• Mr. Tumnus, a faun, is the first person that Lucy meets in Narnia. Tumnus befriends her, despite the White Witch's standing order to kidnap any human who enters Narnia. After getting to know Lucy, he changes his mind about handing her over to the witch. But he is betrayed accidentally by Edmund, who tells the White Witch, before he knew who she was, that Lucy had met a faun. Tumnus is eventually arrested and turned into stone. He is later restored by Aslan and becomes a close friend of the Pevensies.
  • Professor Digory Kirke takes the Pevensie children in when they are evacuated from London. He is the only one who believes that Lucy did indeed visit Narnia and tries to convince the others of her veracity. The Lion, the Witch and the Wardrobe hints that he knows more of Narnia than he lets on; The Magician's Nephew reveals that he had been present at Aslan's creation of Narnia.
  • Mrs. Macready is the housekeeper for Professor Kirke when the Pevensies come to stay.
  • Mr. Beaver is a friend of Tumnus. He assists the Pevensies in searching for Tumnus and dethroning the White Witch.
  • Mrs. Beaver is Mr. Beaver's wife.
  • The Dwarf is the White Witch's right hand man. Unnamed in the book, he is called Ginnarbrick in the film, where he has a more significant role.
  • Maugrim/Fenris Ulf, a wolf, is the chief of the White Witch's secret police. She sends him to hunt down the Pevensie children. He is killed by Peter at Peter's first battle.
  • Father Christmas arrives when the Witch's magical hold over Narnia begins to break. He gives Peter, Susan and Lucy gifts, which ultimately will help them defeat the White Witch. (Edmund was with the White Witch at the time.) Mrs Beaver is given a better sewing machine and Mr. Beaver gets his dam completed.
  • Giant Rumblebuffin is turned to stone by the White Witch and brought back to life by Aslan. He breaks down the Witch's gate and crushes some of her army.

Plot summary

World War II has just begun and four children, Peter, Susan, Edmund and Lucy Pevensie, are evacuated from London in 1940 to escape the Blitz. They are sent to live with Professor Digory Kirke, who lives in a country house in the English countryside with his housekeeper, Mrs Macready.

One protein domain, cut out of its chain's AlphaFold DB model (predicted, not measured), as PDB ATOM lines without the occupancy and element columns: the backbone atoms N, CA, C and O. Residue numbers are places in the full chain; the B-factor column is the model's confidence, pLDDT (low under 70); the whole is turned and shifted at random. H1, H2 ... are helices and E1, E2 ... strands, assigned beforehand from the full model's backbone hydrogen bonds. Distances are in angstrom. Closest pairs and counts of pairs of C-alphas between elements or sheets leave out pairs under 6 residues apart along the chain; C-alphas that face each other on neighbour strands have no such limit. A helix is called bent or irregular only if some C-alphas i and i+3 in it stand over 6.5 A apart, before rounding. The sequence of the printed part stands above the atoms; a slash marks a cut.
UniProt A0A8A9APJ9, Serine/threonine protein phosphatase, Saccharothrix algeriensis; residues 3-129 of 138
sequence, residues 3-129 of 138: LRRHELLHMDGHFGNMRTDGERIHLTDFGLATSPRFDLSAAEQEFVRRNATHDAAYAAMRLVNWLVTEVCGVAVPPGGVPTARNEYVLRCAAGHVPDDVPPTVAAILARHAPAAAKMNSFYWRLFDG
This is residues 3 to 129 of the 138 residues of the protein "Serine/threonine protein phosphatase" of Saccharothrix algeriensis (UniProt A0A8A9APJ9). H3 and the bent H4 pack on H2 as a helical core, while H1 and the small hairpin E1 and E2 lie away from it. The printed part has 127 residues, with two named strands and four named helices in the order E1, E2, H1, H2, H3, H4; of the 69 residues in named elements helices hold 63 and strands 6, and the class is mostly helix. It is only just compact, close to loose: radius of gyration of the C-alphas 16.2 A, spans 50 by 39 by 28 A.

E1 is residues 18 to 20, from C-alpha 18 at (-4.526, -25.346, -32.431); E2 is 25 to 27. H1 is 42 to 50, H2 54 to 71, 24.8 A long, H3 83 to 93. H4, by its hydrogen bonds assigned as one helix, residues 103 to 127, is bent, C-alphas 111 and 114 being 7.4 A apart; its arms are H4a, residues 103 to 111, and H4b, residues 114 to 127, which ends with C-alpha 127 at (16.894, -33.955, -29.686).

One rainy day, the children decide to explore the house. Lucy, the youngest, is curious about the wardrobe in an empty room, and discovers that it is a portal to a snow-covered forest with a gaslight post in the center. There she meets a faun, who introduces himself as Tumnus and invites her home for tea. He tells her that the land is called Narnia and is ruled by the ruthless White Witch, who ensures that it is always Winter but never Christmas.

Lucy returns through the wardrobe, having spent hours in Narnia, to find that only a few seconds have passed in England. She is unable to convince the others of her adventure, as the wardrobe now appears merely a wardrobe. Edmund, the next youngest of the four siblings, is particularly spiteful towards Lucy.

Several weeks later Lucy and Edmund hide in the wardrobe while playing hide-and-seek, and find that it leads again into Narnia. In the forest, Edmund fails to catch up with Lucy and encounters instead a pale lady on a sledge pulled by a white reindeer. She introduces herself as the Queen of Narnia, and enchants him with some magical Turkish delight. She promises to make him Prince and eventually King of Narnia, if only he will bring the other children to her castle.

After the lady drives on, Lucy finds Edmund in the woods and they return together through the wardrobe. Lucy mentions the White Witch and Edmund realizes that she is none other than the lady who befriended him. Back in England, Edmund lies to Peter and Susan, claiming that he and Lucy were just playing and that the wardrobe is no more than an ordinary one. Lucy is very upset at his duplicity.